About Me

My photo
Born in Belfast, Northern Ireland, now living in Cheshire, England. I started writing poetry eight years ago, as a hobby. I have enjoyed that new venture very much. My preferences are for long and micro-form poetry styles. A first book of poetry ~ Reason Without Rhyme, was published in December 2013. A second book ~ Fifty Seven Pebbles, was published in September 2015...I am presently compiling the content for my third book. Thank you for visiting my Blog which is regularly updated. COPYRIGHT: The entire copyright and content of this Blog belongs to the author Eileen T O'Neill. Nothing should be copied, reproduced or hosted as per RSS feed by any other party. {This particularly applies to the USA company Feedspot.com} Header Photograph: Ballycastle Beach, County Antrim, Northern Ireland...

Sunday, 1 March 2015

Mother Tongue....



Defined and distinguished by one’s words,
Accents characterize roots and homeland.
Mother tongue and fatherland influences,
Immediately assign an identity of tradition.
Travels and interactions may mollify a tone,
Brogues can be distinctive and recognisable.
Pleasing to ears and welcome in their greeting,
Or invite hostility and a judgement of ethnicity.
At times one silences one’s language and voice,
In certain circumstances perceived nationality kills.
Freedom of speech still languishes in many worlds,
Lineage and linguistics prepare the communication.
Inheritance disseminates and shares its intonations,
Individuality should be heard in one’s vocal appeal.

©Copyright Eileen T O’Neill 01/03/2015
Poets United Mid-Week Motif: ‘Mother Tongue.’

28 comments:

  1. So true, Eileen, that accents do characterize one's roots and homeland. Today in church we heard a pastor who came from Germany but spoke perfect English....but there was an accent that makes a person realize that he was not a native English speaker. Sad if one's accent would invite hostility, but I do there are some circumstances in which it does. I like your last line. Individuality SHOULD be heard. And we should appreciate that individuality! I like your take on this subject, Eileen.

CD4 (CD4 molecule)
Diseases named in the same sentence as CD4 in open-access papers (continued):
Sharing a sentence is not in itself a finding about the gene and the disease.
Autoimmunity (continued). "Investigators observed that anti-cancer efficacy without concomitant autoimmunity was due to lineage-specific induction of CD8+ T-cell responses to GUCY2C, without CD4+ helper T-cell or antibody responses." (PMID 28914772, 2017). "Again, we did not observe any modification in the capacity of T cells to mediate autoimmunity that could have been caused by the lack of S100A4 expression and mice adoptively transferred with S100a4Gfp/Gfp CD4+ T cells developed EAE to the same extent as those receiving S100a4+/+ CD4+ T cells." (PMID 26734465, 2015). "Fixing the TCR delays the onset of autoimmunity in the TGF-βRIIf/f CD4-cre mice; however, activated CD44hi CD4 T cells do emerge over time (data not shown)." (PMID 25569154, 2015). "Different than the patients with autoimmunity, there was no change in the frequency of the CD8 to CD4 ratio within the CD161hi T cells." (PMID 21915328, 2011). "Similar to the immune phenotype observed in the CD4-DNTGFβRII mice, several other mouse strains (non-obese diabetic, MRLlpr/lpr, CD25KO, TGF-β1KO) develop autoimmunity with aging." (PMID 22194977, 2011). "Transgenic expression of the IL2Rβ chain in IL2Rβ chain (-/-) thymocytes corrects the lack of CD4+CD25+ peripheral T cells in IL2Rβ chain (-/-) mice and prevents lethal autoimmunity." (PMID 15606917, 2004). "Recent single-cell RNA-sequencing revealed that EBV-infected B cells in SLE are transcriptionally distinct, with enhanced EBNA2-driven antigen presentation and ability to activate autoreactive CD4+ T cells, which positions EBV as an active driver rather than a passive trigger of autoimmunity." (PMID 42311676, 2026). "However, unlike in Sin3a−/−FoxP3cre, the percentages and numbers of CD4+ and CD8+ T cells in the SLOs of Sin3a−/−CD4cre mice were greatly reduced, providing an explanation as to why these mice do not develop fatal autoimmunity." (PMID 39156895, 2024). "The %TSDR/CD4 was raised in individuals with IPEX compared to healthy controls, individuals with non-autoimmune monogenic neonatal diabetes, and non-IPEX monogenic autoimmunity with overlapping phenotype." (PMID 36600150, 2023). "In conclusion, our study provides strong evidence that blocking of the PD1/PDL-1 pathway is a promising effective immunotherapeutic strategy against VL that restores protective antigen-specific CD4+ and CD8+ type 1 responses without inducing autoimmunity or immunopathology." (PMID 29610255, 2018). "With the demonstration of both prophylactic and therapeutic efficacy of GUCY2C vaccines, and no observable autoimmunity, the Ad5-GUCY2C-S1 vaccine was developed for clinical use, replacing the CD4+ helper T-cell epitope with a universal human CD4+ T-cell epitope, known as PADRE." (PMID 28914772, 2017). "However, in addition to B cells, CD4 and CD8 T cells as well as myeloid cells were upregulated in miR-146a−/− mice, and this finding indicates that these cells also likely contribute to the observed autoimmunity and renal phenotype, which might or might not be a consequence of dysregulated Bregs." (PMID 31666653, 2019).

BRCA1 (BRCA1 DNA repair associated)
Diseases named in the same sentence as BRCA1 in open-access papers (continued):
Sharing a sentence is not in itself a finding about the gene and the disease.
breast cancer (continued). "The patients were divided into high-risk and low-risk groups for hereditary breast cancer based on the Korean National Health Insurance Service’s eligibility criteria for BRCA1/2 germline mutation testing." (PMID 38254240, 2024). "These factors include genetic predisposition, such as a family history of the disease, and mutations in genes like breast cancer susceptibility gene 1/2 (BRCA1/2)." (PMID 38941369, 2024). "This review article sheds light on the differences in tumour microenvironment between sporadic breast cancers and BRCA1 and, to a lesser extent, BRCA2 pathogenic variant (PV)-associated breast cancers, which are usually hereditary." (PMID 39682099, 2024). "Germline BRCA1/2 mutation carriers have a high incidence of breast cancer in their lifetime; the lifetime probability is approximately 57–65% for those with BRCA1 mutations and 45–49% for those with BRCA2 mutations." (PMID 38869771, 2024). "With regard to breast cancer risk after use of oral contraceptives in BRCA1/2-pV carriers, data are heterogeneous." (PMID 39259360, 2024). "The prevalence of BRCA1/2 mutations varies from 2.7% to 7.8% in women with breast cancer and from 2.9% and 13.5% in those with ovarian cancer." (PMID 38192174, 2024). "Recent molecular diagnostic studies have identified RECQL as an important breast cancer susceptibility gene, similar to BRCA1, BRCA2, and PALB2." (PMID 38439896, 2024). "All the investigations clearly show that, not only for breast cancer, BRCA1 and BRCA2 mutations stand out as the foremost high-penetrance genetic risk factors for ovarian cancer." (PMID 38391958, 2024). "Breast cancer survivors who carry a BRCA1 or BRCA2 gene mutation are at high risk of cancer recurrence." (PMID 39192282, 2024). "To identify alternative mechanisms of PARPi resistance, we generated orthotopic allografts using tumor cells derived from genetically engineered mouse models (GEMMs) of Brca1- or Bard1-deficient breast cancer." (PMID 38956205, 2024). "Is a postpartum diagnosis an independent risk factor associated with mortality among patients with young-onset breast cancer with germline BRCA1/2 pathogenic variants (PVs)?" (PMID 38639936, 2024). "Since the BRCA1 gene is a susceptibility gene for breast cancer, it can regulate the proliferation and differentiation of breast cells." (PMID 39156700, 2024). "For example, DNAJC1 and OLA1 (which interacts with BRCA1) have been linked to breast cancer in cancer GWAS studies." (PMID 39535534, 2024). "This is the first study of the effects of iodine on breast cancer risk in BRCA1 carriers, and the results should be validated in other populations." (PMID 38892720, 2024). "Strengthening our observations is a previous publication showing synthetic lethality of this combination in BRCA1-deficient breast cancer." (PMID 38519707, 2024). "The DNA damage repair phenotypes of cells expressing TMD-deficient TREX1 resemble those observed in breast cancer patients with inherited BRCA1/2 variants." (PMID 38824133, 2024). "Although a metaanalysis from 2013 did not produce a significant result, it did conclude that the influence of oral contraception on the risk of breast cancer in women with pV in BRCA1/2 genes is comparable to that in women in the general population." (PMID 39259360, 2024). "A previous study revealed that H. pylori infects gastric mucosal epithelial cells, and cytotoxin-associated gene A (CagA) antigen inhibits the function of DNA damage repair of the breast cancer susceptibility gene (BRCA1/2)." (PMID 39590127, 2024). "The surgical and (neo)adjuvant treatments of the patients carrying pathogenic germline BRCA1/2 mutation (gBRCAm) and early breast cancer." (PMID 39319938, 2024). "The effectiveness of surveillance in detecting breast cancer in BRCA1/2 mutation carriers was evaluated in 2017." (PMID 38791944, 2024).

ReplyDelete
  2. And sometimes when one lives away from the homeland for many years, accents become neither here nor there. Nice poem with a lot of truths.

    ReplyDelete
  3. "Accents characterize roots and homeland" this is a great truth about mother tongue and I like how you've taken mother tongue to be the key to one's identity and touched the various aspects of human nature centering on this one language...a profound write Eileen...

    ReplyDelete
  4. I didn't attempt to address this, such a huge subject. You have managed to cover a lot of it succinctly yet coherently, and give us new thoughts to ponder.

    ReplyDelete
  5. well stated. language a gift unique to the human speicies. or is it? unfortunately, in these calamitous times not always embraced but used as a tool for dilineation to separate, to discriminate. humans who should be proudful of the diversities in ethnicities and ways to communicate, we choose to turn this into a negative and destructive tool. oh well, nice write Eileen.

    gracias

    ReplyDelete
  6. How I agree. "Vive la difference"

    ReplyDelete
  7. Yes...much hangs on the coat tails of an accent or a language...it sometimes feels subconscious how we judge and measure...thoughtful write..and made me stop and think of how i hear

    ReplyDelete
  8. Oh I do understand - with a mother tongue that's not English I hope to keep that little difference... Wonderful

    ReplyDelete
  9. I have always loved accents and regionalisms but have heard the story of prejudicial treatment from more than one of my friends. Lately it is the "sounding white" bias I have been hearing about, though many people of color in my generation wiped away class accents to make corporate advances. I would the world we could just stop with all the judgment and enjoy the sounds around us!